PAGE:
A cluster randomized controlled trial of lay health worker support for prevention of mother to child transmission of HIV (PMTCT) in South Africa
This study aimed to evaluate the impact of clinic-based prevention of mother-to-child transmission (PMTCT) community support by trained lay health workers in addition to standard clinical care on PMTCT infant outcomes.
A cluster randomized controlled trial was carried out in 12 community health centers (CHCs) in Mpumalanga Province, South Africa, where pregnant women living with HIV received either a standard care (SC) condition plus time-equivalent attention-control on disease prevention (SC; 6 CHCs; n = 357), or an enhanced intervention (EI) condition of SC PMTCT plus the "Protect Your Family" intervention (EI; 6 CHCs; n = 342). HIV-infected pregnant women in the SC attended four antenatal and two postnatal video sessions and those in the EI, four antenatal and two postnatal PMTCT plus "Protect Your Family" sessions led by trained lay health workers. Maternal PMTCT and HIV knowledge were assessed. Infant HIV status at 6 weeks postnatal was drawn from clinic PCR records; at 12 months, HIV status was assessed by study administered DNA PCR. Maternal adherence was assessed by dried blood spot at 32 weeks, and infant adherence was assessed by maternal report at 6 weeks. The impact of the EI was ascertained on primary outcomes (infant HIV status at 6 weeks and 12 months and ART adherence for mothers and infants), and secondary outcomes (HIV and PMTCT knowledge and HIV transmission related behaviours). A series of logistic regression and latent growth curve models were developed to test the impact of the intervention on study outcomes.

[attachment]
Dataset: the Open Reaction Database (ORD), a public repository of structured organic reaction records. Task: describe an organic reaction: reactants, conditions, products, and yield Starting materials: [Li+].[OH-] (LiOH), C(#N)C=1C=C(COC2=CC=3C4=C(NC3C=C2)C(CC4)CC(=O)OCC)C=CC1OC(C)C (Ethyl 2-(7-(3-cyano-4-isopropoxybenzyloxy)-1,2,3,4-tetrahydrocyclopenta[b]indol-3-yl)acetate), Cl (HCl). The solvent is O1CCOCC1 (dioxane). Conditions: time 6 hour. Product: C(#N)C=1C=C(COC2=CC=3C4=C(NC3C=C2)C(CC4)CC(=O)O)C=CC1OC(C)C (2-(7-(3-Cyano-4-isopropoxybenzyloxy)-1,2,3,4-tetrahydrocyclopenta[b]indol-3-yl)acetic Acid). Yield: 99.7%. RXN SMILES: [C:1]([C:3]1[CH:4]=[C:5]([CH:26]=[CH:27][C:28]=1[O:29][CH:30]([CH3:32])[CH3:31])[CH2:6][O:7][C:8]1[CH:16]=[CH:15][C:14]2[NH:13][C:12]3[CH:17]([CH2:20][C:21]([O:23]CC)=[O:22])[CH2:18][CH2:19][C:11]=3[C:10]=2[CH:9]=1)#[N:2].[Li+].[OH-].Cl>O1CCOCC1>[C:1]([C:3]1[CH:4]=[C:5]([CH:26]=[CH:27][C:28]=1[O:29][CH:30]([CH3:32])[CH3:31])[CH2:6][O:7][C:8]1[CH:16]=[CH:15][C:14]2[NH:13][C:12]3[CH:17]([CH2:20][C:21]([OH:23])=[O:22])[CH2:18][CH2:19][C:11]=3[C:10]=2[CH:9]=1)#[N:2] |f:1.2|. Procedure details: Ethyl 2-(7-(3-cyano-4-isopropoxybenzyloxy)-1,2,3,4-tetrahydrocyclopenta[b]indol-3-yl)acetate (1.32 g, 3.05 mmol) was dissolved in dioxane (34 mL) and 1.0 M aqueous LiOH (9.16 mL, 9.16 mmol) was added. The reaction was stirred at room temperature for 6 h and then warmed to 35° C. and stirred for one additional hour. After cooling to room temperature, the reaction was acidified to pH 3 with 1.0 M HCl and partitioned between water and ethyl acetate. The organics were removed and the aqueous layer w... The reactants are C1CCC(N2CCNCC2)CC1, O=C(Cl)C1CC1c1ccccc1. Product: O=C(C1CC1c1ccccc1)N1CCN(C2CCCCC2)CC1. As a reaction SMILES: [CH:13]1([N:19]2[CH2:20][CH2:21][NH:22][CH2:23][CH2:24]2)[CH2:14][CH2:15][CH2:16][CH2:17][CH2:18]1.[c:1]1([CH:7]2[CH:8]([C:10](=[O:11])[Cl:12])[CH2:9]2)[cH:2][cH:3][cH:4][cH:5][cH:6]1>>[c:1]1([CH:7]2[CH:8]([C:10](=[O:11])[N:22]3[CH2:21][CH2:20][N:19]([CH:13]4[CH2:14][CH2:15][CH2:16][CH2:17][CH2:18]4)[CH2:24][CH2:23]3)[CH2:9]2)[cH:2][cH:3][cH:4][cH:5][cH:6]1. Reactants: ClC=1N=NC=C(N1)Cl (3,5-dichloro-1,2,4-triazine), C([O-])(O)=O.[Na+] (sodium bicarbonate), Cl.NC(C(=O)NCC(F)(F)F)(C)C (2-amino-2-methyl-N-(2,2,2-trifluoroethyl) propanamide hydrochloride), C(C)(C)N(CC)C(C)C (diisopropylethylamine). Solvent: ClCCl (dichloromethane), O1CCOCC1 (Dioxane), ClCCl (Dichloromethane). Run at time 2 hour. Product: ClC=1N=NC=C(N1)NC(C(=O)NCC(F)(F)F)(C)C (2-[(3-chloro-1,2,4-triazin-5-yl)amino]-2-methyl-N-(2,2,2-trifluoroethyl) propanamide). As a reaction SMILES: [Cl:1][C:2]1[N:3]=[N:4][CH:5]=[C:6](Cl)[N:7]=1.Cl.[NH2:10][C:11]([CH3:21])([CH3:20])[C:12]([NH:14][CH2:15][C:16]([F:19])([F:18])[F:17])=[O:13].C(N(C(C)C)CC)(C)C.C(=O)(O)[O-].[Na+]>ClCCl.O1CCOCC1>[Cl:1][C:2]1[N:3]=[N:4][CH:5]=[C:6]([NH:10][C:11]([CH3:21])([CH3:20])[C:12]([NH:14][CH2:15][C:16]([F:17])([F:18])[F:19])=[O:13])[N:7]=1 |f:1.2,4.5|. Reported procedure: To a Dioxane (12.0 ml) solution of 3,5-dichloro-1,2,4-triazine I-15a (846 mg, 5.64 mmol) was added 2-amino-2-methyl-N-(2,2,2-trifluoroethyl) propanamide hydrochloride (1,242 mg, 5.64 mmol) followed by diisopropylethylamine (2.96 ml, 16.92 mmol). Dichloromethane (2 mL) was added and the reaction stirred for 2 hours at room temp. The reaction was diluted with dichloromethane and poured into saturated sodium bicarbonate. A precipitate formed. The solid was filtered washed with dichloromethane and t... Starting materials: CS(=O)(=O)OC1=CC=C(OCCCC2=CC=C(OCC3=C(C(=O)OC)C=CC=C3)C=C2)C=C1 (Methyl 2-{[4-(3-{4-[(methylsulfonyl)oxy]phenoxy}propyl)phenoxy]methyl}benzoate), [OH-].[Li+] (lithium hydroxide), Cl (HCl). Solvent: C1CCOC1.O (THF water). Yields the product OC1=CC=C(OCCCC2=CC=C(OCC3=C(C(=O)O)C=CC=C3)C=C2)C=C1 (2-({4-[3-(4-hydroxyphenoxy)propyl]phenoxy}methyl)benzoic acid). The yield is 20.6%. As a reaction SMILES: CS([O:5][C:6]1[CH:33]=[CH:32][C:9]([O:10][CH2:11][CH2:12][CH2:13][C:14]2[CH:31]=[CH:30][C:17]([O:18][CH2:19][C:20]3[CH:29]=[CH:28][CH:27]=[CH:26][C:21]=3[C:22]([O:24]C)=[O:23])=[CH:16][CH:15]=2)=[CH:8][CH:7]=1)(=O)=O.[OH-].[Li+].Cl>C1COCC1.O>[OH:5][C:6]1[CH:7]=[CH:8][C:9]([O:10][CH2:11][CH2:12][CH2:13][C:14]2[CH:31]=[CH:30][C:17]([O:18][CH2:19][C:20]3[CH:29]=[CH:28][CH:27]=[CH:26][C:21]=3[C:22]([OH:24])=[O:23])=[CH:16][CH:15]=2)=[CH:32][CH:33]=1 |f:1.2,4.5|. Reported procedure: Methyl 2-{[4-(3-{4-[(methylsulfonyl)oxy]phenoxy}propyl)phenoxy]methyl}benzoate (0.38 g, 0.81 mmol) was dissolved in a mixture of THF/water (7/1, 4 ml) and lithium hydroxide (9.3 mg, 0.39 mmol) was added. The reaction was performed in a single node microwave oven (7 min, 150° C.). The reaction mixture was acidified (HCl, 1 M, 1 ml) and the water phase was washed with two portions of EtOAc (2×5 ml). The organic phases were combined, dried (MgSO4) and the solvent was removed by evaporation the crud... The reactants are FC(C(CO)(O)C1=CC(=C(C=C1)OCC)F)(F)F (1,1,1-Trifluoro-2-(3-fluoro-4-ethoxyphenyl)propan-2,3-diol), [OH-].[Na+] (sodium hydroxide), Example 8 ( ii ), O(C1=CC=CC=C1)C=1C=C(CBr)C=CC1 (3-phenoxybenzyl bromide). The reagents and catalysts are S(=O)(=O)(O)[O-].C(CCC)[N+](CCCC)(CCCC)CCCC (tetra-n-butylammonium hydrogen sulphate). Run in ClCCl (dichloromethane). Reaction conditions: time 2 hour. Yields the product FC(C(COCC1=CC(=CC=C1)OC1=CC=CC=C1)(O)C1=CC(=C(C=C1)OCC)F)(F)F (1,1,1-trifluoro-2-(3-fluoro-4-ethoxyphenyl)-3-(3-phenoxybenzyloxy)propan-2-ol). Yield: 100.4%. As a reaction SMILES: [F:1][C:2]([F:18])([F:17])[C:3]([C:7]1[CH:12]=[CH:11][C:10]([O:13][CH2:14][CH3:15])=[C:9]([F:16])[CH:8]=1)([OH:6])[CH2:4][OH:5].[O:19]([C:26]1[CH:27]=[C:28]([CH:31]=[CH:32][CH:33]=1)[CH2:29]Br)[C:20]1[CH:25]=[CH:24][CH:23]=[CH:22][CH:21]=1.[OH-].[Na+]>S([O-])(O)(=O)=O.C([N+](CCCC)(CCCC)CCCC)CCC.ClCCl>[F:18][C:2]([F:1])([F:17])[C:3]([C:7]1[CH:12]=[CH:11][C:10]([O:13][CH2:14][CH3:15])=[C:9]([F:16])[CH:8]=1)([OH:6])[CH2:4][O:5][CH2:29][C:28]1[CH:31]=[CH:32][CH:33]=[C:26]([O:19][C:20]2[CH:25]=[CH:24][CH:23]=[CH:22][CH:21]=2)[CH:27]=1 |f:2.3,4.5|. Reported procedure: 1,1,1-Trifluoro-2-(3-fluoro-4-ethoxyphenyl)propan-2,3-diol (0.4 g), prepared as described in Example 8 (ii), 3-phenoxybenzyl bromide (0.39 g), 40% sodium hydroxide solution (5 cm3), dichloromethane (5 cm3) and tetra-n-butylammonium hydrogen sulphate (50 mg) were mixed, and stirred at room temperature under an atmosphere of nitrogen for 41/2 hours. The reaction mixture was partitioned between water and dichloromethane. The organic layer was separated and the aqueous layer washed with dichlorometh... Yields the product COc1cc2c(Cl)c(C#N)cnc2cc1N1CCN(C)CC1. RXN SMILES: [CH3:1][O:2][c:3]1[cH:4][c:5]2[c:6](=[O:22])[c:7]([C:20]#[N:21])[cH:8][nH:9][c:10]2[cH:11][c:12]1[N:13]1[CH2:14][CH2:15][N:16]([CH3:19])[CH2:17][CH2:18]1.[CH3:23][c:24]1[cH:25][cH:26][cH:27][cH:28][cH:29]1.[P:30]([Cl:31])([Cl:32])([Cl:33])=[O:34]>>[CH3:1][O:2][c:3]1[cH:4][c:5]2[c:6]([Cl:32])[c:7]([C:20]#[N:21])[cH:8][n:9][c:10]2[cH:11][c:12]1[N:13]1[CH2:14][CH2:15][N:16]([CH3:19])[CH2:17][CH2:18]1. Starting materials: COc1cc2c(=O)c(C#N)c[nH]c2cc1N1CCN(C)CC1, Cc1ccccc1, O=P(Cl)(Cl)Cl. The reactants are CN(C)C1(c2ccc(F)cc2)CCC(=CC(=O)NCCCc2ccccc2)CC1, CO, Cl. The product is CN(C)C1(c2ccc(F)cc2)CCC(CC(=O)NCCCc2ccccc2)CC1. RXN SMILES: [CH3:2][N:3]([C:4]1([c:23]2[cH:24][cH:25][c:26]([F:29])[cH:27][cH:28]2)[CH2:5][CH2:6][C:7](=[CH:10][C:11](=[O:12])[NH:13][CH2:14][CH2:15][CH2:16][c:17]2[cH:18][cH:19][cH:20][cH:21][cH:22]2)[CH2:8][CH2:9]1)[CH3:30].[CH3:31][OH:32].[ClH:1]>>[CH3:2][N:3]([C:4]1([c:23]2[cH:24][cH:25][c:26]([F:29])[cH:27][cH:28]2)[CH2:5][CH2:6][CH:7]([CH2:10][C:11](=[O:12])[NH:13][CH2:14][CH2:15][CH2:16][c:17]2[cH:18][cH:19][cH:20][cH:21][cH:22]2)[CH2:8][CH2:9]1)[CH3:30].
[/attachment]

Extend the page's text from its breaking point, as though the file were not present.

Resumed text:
In all, 699 women living with HIV were recruited during pregnancy (8-24 weeks), and assessments were completed at baseline, at 32 weeks pregnant (61.7%), and at 6 weeks (47.6%), 6 months (50.6%) and 12 months (59.5%) postnatally. Infants were tested for HIV at 6 weeks and 12 months, 73.5% living infants were tested at 6 weeks and 56.7% at 12 months. There were no significant differences between SC and EI on infant HIV status at 6 weeks and at 12 months, and no differences in maternal adherence at 32 weeks, reported infant adherence at 6 weeks, or PMTCT and HIV knowledge by study condition over time.
These findings suggest that the enhanced intervention administered by trained lay health workers did not have any salutary impact on HIV infant status, ART adherence, HIV and PMTCT knowledge.